Broken_safe and broken_unsafe refer to a state of an RSF-1 service that has either failed to start up or shut down correctly.
As a service is started or stopped RSF-1 executes the scripts in the directory /opt/HAC/RSF-1/etc/rc.<service>.d/* where <service> is the service name itself; for example a service named web would have the service directory /opt/HAC/RSF-1/etc/rc.web.d/. The service directory contains three types of scripts:
- start – prefixed by an S<num>
- stop – prefixed by a K<num>
- panic – prefixed by a P<num>
The order in which the scripts are run is dictated by the <num> part, going from low to high. The scripts perform actions to either start or stop a service. Each script should run successfully and complete with a 0 exit code. However, if during the running of one of these scripts something goes wrong, then the script will exit with a non zero exit code (exit code definitions are in /opt/HAC/bin/rsf.sh).
If an error occurs when running the start or stop scripts, a script can indicate this in it’s exit code. If the failure occurred when starting a service, then the shutdown scrips are run to release any shared resources that the failed startup attempt may have reserved.
If the start scripts failed, and the following stop scripts succeeded, the service is marked “broken_safe”. Broken indicates that something is wrong – the service could not be started, and this should be investigated and remedied before trying to start the service on this server again. The safe part indicates that the stop scrips ran properly, so no shared resources are allocated and it is safe to try to start the service on a different server.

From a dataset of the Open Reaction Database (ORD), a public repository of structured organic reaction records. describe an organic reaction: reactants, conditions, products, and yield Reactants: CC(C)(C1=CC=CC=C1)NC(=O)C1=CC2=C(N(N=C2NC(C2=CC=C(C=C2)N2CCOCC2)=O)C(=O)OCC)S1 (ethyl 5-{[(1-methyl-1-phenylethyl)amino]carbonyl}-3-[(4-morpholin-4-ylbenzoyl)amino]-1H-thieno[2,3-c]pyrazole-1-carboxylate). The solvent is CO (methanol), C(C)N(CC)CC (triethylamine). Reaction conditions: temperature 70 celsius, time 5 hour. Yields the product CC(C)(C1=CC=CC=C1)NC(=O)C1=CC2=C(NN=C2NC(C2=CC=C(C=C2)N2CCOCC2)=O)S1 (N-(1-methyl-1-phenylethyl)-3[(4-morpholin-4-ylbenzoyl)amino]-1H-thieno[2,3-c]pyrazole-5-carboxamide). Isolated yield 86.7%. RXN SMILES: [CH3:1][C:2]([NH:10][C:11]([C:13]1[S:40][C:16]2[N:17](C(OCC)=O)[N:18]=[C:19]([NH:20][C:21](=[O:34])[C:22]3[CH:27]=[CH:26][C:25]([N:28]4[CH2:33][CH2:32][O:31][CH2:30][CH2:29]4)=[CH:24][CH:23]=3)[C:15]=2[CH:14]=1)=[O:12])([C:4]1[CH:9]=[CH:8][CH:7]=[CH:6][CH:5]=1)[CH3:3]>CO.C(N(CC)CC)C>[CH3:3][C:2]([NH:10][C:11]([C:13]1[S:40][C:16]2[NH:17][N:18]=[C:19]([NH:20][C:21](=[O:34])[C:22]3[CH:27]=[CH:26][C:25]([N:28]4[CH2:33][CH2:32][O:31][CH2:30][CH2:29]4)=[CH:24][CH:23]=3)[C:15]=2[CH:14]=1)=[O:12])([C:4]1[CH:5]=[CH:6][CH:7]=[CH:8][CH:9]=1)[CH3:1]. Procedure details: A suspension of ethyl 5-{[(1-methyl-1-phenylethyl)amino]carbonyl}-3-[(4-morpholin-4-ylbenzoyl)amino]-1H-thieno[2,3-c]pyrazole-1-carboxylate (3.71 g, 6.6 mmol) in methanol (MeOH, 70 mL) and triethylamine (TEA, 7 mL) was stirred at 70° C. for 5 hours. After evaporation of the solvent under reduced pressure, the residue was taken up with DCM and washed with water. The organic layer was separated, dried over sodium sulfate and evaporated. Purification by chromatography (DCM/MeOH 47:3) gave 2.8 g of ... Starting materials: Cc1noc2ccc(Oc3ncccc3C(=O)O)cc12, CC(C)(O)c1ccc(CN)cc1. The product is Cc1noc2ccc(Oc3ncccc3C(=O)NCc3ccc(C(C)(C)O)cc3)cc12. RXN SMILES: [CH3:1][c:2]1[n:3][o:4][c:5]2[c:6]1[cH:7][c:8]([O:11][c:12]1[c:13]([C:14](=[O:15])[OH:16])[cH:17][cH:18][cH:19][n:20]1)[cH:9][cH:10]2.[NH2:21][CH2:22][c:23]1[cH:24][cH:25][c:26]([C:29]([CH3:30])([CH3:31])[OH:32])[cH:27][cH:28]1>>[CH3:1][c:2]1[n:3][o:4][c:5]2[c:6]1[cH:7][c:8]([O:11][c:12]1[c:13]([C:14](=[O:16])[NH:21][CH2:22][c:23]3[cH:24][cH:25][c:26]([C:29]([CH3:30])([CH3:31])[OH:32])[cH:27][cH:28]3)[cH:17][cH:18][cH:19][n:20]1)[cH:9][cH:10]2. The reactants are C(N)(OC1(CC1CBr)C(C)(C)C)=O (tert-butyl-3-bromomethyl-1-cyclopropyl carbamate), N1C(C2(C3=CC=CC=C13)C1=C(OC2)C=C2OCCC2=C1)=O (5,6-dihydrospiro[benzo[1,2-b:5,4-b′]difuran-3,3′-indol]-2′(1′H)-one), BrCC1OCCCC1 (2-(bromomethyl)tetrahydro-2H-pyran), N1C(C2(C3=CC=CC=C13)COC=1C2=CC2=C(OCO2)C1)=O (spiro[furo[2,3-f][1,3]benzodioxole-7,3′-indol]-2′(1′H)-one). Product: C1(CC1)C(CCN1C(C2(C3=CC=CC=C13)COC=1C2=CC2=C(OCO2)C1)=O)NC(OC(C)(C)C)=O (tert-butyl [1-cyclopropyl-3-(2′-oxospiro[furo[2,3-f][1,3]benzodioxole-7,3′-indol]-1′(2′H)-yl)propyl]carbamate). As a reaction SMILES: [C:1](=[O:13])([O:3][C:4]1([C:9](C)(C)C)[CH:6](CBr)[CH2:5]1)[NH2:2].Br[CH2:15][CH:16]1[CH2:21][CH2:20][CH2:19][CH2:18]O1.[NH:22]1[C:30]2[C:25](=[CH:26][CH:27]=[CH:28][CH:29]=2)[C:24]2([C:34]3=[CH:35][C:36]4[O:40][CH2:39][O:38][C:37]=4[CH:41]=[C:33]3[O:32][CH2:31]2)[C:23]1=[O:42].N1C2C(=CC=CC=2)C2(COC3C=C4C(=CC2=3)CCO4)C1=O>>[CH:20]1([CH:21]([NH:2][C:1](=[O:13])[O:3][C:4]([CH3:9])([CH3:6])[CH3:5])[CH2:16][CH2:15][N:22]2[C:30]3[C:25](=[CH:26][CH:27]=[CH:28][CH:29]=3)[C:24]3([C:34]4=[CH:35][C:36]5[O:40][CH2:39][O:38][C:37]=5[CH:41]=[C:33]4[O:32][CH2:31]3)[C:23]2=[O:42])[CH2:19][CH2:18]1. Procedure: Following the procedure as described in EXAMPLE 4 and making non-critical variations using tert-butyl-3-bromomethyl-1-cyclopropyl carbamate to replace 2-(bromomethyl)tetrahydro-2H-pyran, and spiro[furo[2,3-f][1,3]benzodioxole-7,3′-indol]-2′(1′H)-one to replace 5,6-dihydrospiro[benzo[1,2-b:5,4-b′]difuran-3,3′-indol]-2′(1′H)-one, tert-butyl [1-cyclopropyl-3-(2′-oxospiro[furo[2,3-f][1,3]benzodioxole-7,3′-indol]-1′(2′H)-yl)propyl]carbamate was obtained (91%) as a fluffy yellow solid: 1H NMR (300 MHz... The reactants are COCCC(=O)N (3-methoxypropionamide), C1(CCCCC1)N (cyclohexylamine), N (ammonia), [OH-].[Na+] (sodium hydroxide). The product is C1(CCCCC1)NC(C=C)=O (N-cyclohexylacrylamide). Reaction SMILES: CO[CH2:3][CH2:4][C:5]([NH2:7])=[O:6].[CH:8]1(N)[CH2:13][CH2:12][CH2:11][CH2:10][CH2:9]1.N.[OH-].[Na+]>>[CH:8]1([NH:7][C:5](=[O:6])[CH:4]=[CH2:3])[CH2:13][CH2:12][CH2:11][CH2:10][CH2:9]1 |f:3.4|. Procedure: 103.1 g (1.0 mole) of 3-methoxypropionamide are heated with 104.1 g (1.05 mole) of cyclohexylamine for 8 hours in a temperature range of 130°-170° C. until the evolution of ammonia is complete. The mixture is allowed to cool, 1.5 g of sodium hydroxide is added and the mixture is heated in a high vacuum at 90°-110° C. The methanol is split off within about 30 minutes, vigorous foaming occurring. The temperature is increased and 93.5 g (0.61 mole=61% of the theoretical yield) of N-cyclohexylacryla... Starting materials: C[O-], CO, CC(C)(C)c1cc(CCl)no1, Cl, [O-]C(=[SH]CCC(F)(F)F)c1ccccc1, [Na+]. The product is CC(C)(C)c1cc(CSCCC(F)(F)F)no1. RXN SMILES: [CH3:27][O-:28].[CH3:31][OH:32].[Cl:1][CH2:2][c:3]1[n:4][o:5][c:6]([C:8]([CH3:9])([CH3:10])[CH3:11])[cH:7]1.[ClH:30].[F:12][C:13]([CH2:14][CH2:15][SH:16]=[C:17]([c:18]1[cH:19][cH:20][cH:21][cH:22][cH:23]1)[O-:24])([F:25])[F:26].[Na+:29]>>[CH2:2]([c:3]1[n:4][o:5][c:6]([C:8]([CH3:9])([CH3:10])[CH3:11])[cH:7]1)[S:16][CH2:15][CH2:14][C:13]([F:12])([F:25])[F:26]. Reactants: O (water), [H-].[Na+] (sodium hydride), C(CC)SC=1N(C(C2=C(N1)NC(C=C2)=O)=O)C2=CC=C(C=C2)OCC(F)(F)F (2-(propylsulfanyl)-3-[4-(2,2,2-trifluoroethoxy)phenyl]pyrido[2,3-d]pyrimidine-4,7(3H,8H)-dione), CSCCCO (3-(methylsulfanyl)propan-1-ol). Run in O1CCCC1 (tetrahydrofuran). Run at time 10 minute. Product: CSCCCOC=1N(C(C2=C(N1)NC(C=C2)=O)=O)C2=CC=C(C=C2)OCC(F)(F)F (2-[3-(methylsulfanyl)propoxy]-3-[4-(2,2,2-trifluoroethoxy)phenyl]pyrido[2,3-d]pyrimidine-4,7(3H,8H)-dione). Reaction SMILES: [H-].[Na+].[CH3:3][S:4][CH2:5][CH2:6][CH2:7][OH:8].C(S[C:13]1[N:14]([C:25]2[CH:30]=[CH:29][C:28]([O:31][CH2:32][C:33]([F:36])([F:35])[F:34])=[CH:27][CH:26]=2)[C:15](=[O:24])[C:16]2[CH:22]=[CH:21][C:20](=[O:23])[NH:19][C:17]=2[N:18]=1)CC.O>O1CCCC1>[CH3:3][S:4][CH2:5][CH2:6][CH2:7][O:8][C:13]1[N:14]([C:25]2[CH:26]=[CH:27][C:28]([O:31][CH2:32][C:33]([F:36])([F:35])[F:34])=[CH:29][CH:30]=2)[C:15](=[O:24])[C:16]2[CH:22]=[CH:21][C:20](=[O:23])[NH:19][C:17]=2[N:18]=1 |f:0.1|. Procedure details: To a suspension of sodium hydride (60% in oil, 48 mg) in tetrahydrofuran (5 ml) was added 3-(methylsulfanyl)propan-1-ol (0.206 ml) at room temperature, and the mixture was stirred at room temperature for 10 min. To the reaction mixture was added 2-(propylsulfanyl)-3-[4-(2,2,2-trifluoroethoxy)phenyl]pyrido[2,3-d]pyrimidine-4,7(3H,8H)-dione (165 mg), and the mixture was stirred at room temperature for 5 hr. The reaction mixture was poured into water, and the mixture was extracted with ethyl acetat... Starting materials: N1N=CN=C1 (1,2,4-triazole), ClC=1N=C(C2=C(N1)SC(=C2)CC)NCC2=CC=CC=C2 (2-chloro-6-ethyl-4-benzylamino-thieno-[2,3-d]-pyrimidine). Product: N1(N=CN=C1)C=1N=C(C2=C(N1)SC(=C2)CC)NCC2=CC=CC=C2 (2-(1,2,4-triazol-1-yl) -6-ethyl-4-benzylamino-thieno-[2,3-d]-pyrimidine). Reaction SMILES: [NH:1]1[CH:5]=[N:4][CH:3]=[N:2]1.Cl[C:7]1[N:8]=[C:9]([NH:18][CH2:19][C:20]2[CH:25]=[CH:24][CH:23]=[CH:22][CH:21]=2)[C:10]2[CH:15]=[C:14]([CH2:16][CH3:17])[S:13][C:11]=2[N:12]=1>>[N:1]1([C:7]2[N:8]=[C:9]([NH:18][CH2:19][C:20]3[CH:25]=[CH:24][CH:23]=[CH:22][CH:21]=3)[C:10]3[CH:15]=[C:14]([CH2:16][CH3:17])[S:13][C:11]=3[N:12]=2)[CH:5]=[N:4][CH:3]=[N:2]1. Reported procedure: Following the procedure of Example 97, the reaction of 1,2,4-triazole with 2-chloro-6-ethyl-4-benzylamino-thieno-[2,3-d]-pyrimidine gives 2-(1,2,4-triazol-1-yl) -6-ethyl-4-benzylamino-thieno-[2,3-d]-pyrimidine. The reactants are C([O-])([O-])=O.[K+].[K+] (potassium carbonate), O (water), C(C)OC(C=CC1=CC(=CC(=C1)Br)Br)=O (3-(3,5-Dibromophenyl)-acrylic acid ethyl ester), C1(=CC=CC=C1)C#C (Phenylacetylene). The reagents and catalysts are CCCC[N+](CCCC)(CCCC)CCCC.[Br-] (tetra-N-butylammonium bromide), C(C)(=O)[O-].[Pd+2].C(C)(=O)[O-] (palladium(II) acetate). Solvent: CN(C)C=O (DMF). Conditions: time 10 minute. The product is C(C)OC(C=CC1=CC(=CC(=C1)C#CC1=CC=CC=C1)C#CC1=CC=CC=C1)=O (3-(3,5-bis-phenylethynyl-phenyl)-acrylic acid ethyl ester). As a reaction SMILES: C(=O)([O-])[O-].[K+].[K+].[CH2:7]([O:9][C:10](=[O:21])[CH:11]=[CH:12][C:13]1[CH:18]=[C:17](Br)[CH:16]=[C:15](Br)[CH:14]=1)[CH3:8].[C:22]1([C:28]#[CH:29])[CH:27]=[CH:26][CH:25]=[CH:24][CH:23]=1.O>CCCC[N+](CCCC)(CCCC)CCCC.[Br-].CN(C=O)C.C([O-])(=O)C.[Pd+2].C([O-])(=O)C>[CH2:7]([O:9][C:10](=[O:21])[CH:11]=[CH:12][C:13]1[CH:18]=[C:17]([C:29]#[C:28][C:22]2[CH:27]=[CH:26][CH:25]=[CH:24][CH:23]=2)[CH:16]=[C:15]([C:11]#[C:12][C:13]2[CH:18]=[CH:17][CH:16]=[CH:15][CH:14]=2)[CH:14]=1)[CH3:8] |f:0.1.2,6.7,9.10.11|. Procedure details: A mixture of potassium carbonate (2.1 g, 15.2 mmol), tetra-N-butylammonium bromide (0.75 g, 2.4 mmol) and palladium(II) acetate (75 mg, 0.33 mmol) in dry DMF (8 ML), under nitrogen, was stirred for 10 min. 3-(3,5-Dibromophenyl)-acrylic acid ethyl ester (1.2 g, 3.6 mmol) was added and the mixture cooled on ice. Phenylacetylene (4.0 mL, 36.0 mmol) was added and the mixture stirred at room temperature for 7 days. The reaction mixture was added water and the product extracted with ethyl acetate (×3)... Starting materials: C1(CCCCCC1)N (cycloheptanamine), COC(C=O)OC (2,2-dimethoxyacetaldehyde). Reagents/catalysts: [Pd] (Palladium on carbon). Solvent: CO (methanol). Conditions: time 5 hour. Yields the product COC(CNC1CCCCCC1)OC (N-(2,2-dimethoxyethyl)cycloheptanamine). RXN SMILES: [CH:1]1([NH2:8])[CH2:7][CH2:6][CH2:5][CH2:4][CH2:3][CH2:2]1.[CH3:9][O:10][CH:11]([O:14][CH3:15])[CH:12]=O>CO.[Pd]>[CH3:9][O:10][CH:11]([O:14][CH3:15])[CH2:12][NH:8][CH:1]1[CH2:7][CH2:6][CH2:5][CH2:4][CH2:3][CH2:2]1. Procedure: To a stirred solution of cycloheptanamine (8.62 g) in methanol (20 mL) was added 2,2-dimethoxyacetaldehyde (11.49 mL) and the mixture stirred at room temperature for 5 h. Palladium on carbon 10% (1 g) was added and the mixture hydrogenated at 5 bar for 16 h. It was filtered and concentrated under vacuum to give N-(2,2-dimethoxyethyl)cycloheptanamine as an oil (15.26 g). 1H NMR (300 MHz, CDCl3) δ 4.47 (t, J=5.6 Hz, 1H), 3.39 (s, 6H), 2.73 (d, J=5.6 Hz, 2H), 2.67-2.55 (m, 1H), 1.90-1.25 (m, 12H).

If an error occurs when running the stop scripts, (eg. failure to unmount a shared file system, even with a forcible unmount), the service is marked “broken_unsafe”. As before broken indicates that some investigation is required, and this time unsafe means that shared resources may still be allocated, so it is NOT safe to try to start the service elsewhere in the cluster. (if you were to try to mount and use the file system on another host data corruption would most likely occur).
It is also possible for the startup scripts to indicate that the service should be marked broken unsafe immediately, without running the stop scripts. This is to allow for situations in which a severe error has been detected by the start scrips, and that running the stop scrips, or allowing another server to try to start the service, may cause further problems.
In either case, the underlying issue causing the “broken” state needs to be resolved. Check the log file /opt/HAC/RSF-1/log/rsfmon.log to discover where the error occured and what needs to be done. Once the problem has been resolved, RSF-1 needs to be told that the service is now fixed, do this by first issuing the command (as root):
/opt/HAC/RSF-1/bin/rsfcli -i=0 repair <servicename>
This will mark the service as having been repaired, but place it in manual mode; if any other nodes in the cluster are in automatic mode for the service in quesiton they will now attempt to start it. To switch the service back into automatic mode on the node it went into a broken state by issuing the command:
/opt/HAC/RSF-1/bin/rsfcli -i=0 auto <servicename>
Posted in: Administration